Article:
‘The universities and science minister has said that the government does not intend to subject academics to new rules that critics feared would have stopped them from contributing to public debate.
With just two weeks to go until the change is implemented, Jo Johnson made the announcement this afternoon after criticism that new Cabinet Office rules, targeted at charities lobbying for legislative changes, would also have prevented scholars from receiving public grants if they attempted to “influence” the government.
However, Sarah Main, Case director, told Times Higher Education that other departments, aside from BIS, that funded research also needed to make sure the same exemptions apply.
“If you’re a university administrator or researcher, you don’t want to have to be running through the different parts of the clause”, finding out which conditions applied to certain research projects, she said.’ – Times Higher Education
‘It is disturbing how quietly the clause is being introduced, with little public outcry and not enough opposition - at least in England - from the major institutions, even though worried charities have written to the government voicing concern and the science community has begun to speak out. One problem is the extent to which in recent times - particularly since the Blair years - organisations from the top down have been encouraged to 'negotiate' directly with government. The result of this is that some are decrying the regulation while in the same breath arguing for an exemption from it. To its credit the Scottish government has rejected it, and the most robust public rebuttal so far has come from the Royal Society of Edinburgh.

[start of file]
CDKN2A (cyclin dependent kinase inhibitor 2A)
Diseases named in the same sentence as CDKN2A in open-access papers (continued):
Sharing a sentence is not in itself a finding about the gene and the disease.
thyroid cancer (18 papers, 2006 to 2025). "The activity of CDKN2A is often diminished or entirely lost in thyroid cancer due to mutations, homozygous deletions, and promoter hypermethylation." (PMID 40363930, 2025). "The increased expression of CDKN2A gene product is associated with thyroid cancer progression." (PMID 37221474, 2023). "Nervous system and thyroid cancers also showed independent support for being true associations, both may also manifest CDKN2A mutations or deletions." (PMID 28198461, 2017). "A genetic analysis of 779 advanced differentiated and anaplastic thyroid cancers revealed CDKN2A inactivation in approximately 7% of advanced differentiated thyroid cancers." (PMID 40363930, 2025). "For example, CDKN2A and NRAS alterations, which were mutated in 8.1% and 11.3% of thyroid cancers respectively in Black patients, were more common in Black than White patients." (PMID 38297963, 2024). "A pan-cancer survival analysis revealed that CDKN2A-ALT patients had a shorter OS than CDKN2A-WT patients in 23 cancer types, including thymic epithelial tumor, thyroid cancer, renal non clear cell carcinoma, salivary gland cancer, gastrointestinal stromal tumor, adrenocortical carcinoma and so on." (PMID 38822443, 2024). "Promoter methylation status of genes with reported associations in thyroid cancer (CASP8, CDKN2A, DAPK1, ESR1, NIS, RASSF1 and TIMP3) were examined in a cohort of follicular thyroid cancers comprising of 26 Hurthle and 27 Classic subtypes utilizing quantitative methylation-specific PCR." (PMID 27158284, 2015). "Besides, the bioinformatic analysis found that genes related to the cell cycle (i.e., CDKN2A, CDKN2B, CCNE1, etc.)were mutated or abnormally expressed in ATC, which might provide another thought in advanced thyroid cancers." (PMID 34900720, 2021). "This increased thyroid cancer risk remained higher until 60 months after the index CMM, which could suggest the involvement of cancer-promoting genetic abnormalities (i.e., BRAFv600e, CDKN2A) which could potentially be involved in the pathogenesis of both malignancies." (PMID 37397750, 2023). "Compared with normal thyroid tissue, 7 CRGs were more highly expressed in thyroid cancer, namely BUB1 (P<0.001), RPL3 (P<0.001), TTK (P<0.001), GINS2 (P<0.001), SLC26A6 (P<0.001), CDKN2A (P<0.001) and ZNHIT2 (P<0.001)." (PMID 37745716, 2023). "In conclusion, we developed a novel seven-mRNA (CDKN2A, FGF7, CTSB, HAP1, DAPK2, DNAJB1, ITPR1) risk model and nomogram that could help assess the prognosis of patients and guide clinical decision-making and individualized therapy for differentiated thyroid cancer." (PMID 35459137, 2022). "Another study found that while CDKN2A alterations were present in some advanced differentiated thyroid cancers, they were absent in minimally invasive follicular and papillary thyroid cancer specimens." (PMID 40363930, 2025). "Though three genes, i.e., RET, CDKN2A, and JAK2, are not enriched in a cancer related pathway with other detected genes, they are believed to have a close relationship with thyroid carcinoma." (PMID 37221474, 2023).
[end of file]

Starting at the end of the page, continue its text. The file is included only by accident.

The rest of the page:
This clause is not the action of a government seeking to further public debate but of one wishing to build its very own safe space. It will be damaging for democracy and should be scrapped.’ – Huffington Post